Triton Viking

TRSD Improves Technological Access Through Three Computer Grants

Triton Regional School District is thrilled to announce the receipt of three grants which will be used to fund three new mobile computer labs, two in the high school and one at Pine Grove Elementary

The first grant, in the amount of $20,000 was issued by the Newburyport Bank Charitable Foundation through the Triton Education Foundation and will help finance the purchase of 32 Chromebooks which will occupy a mobile cart, an additional 10 Chromebooks that will reside at a rechargeable station, a portable, wireless white board with projection, and 2 laptops for the High School Library Media Center. Librarian, Andrea Sargent, who wrote and applied for the grant, spoke of the critical need for improved technology and resources in the Media Center. She noted, “The adoption and integration of the Common Core Standards and 21st century skills commands a vast emphasis on the use of technology.” Further, she commented that “the addition of a 3rd mobile lab will greatly contribute to the teaching and guiding of students through the process of research, reading, and projects.” With the addition of the new computer lab, the library itself will be restructured to create a more work-centered environment. Andrea envisions separate spaces for labs, a quiet work study area, collaborative space and a snack area.

The second grant was issued to the High School English Department through teacher Mr. James Allen who received $13,000 from the Newburyport Area Industrial Development group. The funds received will go to purchase 26 small Chromebooks, 2 larger screen Chromebooks, 2 laptops, a mobile cart and a wireless printer for the English Department. Similar to Andrea, referred to the overwhelming need to have additional computers to satisfy the growing needs of the 700+ students at the high school. He stated, “These Chromebooks will be used for long- or short-term writing assignments, as well as research.” Since the computers will reside on a mobile cart, all teachers in the department will have easy access to them.

Of course, the addition of new technology to the school requires that teachers and staff are up-to-speed on how to instruct in the new medium. To ensure an adequate knowledge-base, professional development funds have been set aside to send at least 2 teachers from each department to a six-hour training on the Chromebook and Web 2.0 tools.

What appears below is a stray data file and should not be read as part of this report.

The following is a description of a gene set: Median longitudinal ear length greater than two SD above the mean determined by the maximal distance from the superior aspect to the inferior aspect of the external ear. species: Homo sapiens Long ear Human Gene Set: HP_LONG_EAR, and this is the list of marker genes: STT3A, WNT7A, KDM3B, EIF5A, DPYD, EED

The final grant was issued to the Technology committee at Pine Grove Elementary and was written by fifth grade teacher, Erica Geyer, Library Media Specialist, Elizabeth Cominole, and IT Specialist, Lilian Chalifour. The Institution for Savings Charitable Foundation presented the school with approximately $40,000 which will fund the purchase of 50 teacher notebooks, plus an additional 60 notebooks and 2 recharging carts which will make up two mobile computer labs that will be available to all staff and students. The addition of the mobile computer labs to the two existing stationary computer labs will allow technology to reach a greater population through flexible scheduling and movement to classrooms. By arming children at an early age with digital literacy skills and integrating technology into the traditional curriculum, students will be better prepared to move on to middle/high school and beyond.

The use of the technology will be facilitated by the installation of district wide WiFi access during the summer. Triton is honored to be the recipient of these generous grants and is excited to continue moving forward with its technological resources for its students!

Pine Grove African Festival a Hit!

Africa PGS 2On Thursday, April 17th at Pine Grove school the gym was transformed into an amazing African festival. The 6th graders of Mrs. Laperriere and Mrs. Lojko’s classes brought visitors to an experience that was like no other. Upon entering the gym there was two African markets. Each market had kind people who worked there. They spoke the languages of their country and even had many foods and African artifacts to choose from. Each item was labeled and converted into the currency of their African country. Next up were the South African school houses. Here visitors could witness an actual lesson being taught.  Handmade text books sat on each of the desks. At the hospital, 3 doctors worked to inform people about the diseases in Africa. There was a patient was in the back of the tent being cared for and ribbons were handed out symbolizing Aids and Malaria. As you moved on you were met by 2 miners. Their dark mine was filled with gold and diamonds and they even had a mining cart they rode to work every day. They were busy working with their flashlights and mining tools. Egypt was our next stop. Here we experienced the Pyramids and learned all about Mummies and Egyptians. Three tribes awaited us on our tour, each of which was outstanding. Tribal members could be seen beading, eating, playing songs or hunting with their shield. The huts they lived in were made of sticks, straw, and mud. The students’ costumes were out of this world. The street performers played many African songs and entertained all of us. Every ten minutes a bell went off and all the workers would gather in the middle of the gym for a ritual African dance. You also could relax and learn to play some African games with three South African boys. Finally, we were greeted by the guest of honor, Nelson Mandela, who wandered the crowed greeting all of the guests and telling us his life story. He also showed us all the African poetry our students had written. The students did an amazing job! (as told by Nicole LaPerriere)

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